package SomeFramework::JobsQueue::Executor;

use Moose;
use MooseX::Params::Validate;

has queue {
    isa      => 'SomeFramework::JobsQueue',
    required => 1,
    reader   => 'get_queue',
    writer   => '_set_queue'
}
# This attribute is being set by the framework when the framework
# creates the SomeFramework::JobsQueue::Executor-based object

sub execute {
    my($self, $job, $options) = validated_hash(
        \@_,
        job     => { isa => 'SomeFramework::JobsQueue::Job' },
        options => { isa => 'HashRef' }
    );
    my $queue = $self->get_queue;
    $queue->mark_as_running($job->get_id);
    $job->execute(options => $options);
    $queue->mark_as_completed($job->get_id);
}

? So, our queue-runner object is aware about the queue object it "belongs" to, so it can call some methods of this queue object.

Or let's look at much more simple example:

package SomeFramework::SomeSubsystem;

use Moose;

has 'some_framework' => {
    isa      => 'SomeFramework',
    required => 1,
    reader   => 'get_some_framework',
    writer   => '_set_some_framework'
}

sub some_method {
    my $self = shift;
    $self->get_some_framework->get_logger->log_trace("Hello, world!");
}

So, our object knows how to call methods of the framework's object that has initialized that object, moreover it can call some methods of the framework's object and even some methods of other objects initialized and stored by the framework's object.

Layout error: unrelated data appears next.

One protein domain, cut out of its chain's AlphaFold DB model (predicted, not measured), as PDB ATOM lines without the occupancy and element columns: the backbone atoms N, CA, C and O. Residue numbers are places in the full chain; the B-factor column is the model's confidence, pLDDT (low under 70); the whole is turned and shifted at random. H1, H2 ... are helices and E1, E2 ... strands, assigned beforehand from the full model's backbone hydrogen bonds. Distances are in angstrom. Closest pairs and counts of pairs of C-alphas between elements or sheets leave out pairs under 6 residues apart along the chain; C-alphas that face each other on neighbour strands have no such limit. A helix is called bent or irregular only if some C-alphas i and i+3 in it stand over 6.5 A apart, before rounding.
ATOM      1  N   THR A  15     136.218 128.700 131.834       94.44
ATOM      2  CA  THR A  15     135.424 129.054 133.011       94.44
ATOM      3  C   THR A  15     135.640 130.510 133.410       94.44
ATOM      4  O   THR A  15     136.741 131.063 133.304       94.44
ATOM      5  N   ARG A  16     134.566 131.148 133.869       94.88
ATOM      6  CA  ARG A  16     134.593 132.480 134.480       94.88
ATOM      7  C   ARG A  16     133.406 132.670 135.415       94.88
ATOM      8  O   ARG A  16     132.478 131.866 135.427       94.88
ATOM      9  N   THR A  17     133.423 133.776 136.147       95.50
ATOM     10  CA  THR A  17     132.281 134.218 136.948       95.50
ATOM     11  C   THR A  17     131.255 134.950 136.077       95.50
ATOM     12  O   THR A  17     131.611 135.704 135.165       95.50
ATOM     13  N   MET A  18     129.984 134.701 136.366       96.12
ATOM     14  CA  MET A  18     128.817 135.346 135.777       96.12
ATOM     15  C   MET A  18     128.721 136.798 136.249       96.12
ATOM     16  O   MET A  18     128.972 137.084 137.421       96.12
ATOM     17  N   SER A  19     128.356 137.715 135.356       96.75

If it's really bad, would you be so kind as to help me to understand why? Thank you!

  • Using MooseX::Aliases does not make using aliases mandatory. If you don't want an alias for the api attribute, don't put one. It will work fine. :) – simbabque Oct 23 '15 at 17:13
  • As for the bigger question, let me see if I understood. There are an Apple and a Banana. The Fridge has both of them inside. But you want the Apple to know about the Fridge, and the Worm should know about the Apple, so that it can go from Worm up to Apple up to Fridge and turn the $fridge->light off when it wants to sleep. Is that correct? Sounds like a horrible idea that breaks all kinds of design patterns. – simbabque Oct 23 '15 at 17:15
  • Thank you very much, @simbabque. I've added some explainations to the original post. I'll be glad to get your comments. – Volodymyr Melnyk Oct 25 '15 at 11:25
  • Regarding "If it's really bad ... why?", the answer is that it's really bad. To fully-understand why you should do a search for "Object Oriented Design Principles", but I'll do my best to to be more specific. SomeFramework::SomeSubsystem is figuratively being used as a bucket to hold functionality rather than to model something. SomeFramework is effectively a collection of global variables and methods (you can do a separate search if you don't know why globals are bad). get_some_framework exposes all of that global stuff to any consumers of the SomeFramework::SomeSubsystem class. – Jonathan Jan 22 '16 at 21:22